The Latest

THE LATEST

THE LATEST THINKING

THE LATEST THINKING

The opinions of THE LATEST’s guest contributors are their own.

Meeting the Faces of Depression

Taylor Barry

Posted on October 28, 2019 16:31

1 user

*Minor spoilers* BoJack Horseman returns with its most self-aware look at mental health and our ability to 'fail up'. It's multi-faceted approach delves into the complicated nature of living with depression.

The first half of the final season of the outstanding Netflix series, BoJack Horseman, dropped on October 25th and it is nothing short of phenomenal. A perfect balance of dark comedy and heart-wrenching storylines, season 6 perfectly dives into each character's continued stagnation and growth in light of their own insecurities and personal motivations.  

One of the standout storylines revolves around Mr. Peanutbutter accepting the role as the 'Face of Depression' for a national mental health awareness campaign in episode seven. A blatant parody of depression medication ads and meme culture, the dog finds himself at the center of the campaign trying to rebuild his reputation as part of a PR blitz. A viral 'sad dog' meme and PSA's littered with stereotypes and overplayed imagery, it's easy to laugh along with the chipper lead looking for depression in a stormy field.

Subsequent conversations between Mr. Peanutbutter and his partners continue to satirize society's lack of understanding of the complex nature of mental illness. Mr. Peanutbutter admits he doesn't think he is depressed, only knowing what he read in a pamphlet. Blissfully ignorant, it emphasizes the irony of his role as the single face of depression.

The misnomer of depression is there is a single set of symptoms and treatments that each diagnosis needs to follow. BoJack Horseman has become a cherished show in the manner it breaks down the complex nature of mental illness without standardizing it. Each character's depression manifests itself in a different self destructive behavior and scale across a spectrum.

BoJack's addiction and inability to manage stable relationships stems from his emotionally abusive childhood. Mr. Peanutbutter masks an underlying nihilistic view of the world and insatiable need for unconditional love with a smile and charm. Diane retreats into her own physical home hiding from insecurities in her profession and diagnosis. We see Gina, a ground-up #metoo story, develop antagonistic defense mechanisms from trauma she cannot speak of.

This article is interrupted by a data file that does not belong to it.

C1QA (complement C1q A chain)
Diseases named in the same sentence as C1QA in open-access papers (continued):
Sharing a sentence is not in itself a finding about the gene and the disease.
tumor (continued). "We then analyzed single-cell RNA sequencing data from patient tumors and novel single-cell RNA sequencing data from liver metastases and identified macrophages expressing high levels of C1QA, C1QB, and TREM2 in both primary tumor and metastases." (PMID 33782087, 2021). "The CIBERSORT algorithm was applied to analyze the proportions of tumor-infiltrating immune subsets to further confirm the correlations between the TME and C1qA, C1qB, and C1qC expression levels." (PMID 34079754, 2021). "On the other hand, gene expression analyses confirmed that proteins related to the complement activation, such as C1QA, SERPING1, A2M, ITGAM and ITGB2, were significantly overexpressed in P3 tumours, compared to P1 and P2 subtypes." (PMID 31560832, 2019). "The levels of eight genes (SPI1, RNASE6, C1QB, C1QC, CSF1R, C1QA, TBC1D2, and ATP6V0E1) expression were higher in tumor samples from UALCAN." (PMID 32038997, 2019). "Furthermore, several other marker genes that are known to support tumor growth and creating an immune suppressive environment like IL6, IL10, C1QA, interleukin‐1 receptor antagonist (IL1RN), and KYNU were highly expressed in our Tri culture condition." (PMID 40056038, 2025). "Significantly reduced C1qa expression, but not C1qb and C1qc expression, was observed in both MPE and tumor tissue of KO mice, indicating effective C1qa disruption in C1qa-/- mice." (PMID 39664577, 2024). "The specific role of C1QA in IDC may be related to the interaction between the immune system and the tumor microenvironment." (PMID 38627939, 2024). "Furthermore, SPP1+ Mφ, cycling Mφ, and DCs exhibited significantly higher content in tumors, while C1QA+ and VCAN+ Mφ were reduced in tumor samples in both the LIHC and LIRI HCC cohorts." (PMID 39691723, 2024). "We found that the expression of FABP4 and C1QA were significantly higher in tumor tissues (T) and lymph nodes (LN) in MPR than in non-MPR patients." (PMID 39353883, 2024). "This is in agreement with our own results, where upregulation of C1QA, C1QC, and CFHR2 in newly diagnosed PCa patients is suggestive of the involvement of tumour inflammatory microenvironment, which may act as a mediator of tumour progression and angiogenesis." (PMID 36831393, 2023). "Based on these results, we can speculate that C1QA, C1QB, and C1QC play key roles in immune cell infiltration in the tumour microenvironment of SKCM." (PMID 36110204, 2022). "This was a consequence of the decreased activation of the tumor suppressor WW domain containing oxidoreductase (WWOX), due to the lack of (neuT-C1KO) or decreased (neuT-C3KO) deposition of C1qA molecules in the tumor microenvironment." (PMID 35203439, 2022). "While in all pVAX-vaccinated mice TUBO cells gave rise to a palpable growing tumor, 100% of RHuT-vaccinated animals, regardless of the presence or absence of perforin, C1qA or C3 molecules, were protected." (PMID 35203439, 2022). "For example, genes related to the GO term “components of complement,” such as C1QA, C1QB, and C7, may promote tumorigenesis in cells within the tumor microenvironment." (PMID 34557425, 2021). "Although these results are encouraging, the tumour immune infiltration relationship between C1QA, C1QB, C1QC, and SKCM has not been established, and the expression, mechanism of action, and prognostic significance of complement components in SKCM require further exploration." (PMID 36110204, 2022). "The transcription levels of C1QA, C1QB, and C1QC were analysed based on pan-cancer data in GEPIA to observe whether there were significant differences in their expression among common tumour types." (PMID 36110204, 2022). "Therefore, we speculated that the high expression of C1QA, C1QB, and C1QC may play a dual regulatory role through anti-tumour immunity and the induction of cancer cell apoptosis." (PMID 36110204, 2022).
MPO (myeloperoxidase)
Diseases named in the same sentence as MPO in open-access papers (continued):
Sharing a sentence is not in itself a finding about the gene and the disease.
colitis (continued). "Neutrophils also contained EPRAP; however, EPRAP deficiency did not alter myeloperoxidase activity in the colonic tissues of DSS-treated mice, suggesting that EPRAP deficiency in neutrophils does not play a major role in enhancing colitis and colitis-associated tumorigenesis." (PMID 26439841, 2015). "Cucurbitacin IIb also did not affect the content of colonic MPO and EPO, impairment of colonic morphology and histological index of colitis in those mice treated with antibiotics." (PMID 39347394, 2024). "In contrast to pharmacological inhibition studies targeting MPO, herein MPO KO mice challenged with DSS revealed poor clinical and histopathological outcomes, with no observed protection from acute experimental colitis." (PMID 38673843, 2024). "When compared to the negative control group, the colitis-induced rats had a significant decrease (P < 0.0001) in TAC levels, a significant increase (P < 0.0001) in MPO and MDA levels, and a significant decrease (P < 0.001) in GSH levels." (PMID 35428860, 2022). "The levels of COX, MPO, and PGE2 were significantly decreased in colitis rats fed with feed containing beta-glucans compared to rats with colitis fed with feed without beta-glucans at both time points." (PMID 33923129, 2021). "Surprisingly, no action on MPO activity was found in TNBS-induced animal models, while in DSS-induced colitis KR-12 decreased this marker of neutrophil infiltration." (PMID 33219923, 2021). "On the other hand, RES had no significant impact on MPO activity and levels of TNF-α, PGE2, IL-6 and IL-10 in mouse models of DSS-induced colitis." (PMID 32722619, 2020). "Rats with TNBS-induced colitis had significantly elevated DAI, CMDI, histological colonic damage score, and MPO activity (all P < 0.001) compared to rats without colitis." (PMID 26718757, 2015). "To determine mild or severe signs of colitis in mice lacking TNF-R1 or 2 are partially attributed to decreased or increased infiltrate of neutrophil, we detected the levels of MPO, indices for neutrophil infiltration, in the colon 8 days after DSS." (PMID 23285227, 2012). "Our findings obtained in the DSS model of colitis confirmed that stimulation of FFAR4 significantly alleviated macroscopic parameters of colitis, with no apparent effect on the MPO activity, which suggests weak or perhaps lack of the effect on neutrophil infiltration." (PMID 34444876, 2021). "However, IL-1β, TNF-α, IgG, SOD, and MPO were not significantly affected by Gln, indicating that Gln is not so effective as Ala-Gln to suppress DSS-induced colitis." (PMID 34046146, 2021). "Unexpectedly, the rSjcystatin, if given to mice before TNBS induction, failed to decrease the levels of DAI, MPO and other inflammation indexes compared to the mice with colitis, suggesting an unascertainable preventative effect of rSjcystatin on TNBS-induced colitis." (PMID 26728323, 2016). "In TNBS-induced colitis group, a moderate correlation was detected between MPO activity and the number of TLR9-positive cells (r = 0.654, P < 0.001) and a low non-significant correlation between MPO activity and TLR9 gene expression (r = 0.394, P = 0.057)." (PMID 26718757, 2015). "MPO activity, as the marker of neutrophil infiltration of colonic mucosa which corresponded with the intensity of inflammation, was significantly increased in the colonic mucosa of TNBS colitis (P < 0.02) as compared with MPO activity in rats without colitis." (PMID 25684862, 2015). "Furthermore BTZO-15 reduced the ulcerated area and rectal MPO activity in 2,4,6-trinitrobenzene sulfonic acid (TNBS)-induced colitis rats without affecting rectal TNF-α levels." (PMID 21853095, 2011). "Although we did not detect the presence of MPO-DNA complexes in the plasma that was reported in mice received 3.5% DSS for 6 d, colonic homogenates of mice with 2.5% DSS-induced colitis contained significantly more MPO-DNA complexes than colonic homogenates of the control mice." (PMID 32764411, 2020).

Each character wrestles with how to manage the pain; are people capable of change or are they born with a surface value that conceals the nothingness below? An overarching theme each season raises questions about our ability to create our own happiness and what self-actualization demands. And over the course of this season we realize there is no single answer.

Today's society has given a larger platform to mental illness while simultaneously stigmatizing it. Invisibility diverts a certain amount of sympathy from what isn't easily understood. In an underplayed scene from this episode, Diane makes an off-screen decision to take anti-depressants. Carefully handled by the writers, the minimal attention works to normalize medication when it's not necessarily a readily accepted choice.

"We see you found solace in our show." A meta analysis of our heroes' cyclical journeys through struggle and growth, the episode ends with glimpses of hope. Beautifully set to "Take Me Down Easy" by James Henry Jr., subtle vulnerabilities reveal themselves in touching moments of strength and perseverance.

Taylor Barry

Posted on October 28, 2019 16:31

Comments

comments powered by Disqus
1

According to Variety , BoJack Horseman creator Raphael Bob-Waksberg and producers Kate Purdy, Noel Bright, and Steven...

THE LATEST THINKING

Video Site Tour

The Latest
The Latest

Subscribe to THE LATEST Newsletter.

The Latest
The Latest

Share this TLT through...

The Latest